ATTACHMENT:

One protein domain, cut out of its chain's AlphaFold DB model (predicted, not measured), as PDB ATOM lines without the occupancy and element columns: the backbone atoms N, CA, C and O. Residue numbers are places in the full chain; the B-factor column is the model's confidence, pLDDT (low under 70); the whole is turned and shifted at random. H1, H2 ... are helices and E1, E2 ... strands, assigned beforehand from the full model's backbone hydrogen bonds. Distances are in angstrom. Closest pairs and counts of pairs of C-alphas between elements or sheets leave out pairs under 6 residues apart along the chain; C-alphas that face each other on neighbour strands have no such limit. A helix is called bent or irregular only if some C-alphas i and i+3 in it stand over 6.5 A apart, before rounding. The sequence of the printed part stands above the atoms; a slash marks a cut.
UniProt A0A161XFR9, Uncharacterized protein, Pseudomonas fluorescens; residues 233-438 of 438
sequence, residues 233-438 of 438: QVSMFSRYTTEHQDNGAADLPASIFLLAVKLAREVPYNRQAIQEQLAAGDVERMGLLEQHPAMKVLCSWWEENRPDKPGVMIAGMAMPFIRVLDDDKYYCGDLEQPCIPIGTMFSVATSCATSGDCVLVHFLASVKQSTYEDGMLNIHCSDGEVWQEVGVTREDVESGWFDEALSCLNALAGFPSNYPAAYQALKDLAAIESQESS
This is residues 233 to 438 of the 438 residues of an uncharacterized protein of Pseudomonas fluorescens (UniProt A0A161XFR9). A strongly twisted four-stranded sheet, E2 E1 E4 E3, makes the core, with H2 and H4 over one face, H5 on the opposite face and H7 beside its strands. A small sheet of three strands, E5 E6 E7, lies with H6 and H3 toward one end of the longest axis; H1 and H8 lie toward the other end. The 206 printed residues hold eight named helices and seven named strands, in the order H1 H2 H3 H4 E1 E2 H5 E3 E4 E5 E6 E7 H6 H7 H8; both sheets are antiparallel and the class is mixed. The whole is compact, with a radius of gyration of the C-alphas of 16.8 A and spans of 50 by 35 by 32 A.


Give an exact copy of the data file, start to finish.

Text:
One protein domain, cut out of its chain's AlphaFold DB model (predicted, not measured), as PDB ATOM lines without the occupancy and element columns: the backbone atoms N, CA, C and O. Residue numbers are places in the full chain; the B-factor column is the model's confidence, pLDDT (low under 70); the whole is turned and shifted at random. H1, H2 ... are helices and E1, E2 ... strands, assigned beforehand from the full model's backbone hydrogen bonds. Distances are in angstrom. Closest pairs and counts of pairs of C-alphas between elements or sheets leave out pairs under 6 residues apart along the chain; C-alphas that face each other on neighbour strands have no such limit. A helix is called bent or irregular only if some C-alphas i and i+3 in it stand over 6.5 A apart, before rounding. The sequence of the printed part stands above the atoms; a slash marks a cut.
UniProt A0A161XFR9, Uncharacterized protein, Pseudomonas fluorescens; residues 233-438 of 438
sequence, residues 233-438 of 438: QVSMFSRYTTEHQDNGAADLPASIFLLAVKLAREVPYNRQAIQEQLAAGDVERMGLLEQHPAMKVLCSWWEENRPDKPGVMIAGMAMPFIRVLDDDKYYCGDLEQPCIPIGTMFSVATSCATSGDCVLVHFLASVKQSTYEDGMLNIHCSDGEVWQEVGVTREDVESGWFDEALSCLNALAGFPSNYPAAYQALKDLAAIESQESS
This is residues 233 to 438 of the 438 residues of an uncharacterized protein of Pseudomonas fluorescens (UniProt A0A161XFR9). A strongly twisted four-stranded sheet, E2 E1 E4 E3, makes the core, with H2 and H4 over one face, H5 on the opposite face and H7 beside its strands. A small sheet of three strands, E5 E6 E7, lies with H6 and H3 toward one end of the longest axis; H1 and H8 lie toward the other end. The 206 printed residues hold eight named helices and seven named strands, in the order H1 H2 H3 H4 E1 E2 H5 E3 E4 E5 E6 E7 H6 H7 H8; both sheets are antiparallel and the class is mixed. The whole is compact, with a radius of gyration of the C-alphas of 16.8 A and spans of 50 by 35 by 32 A.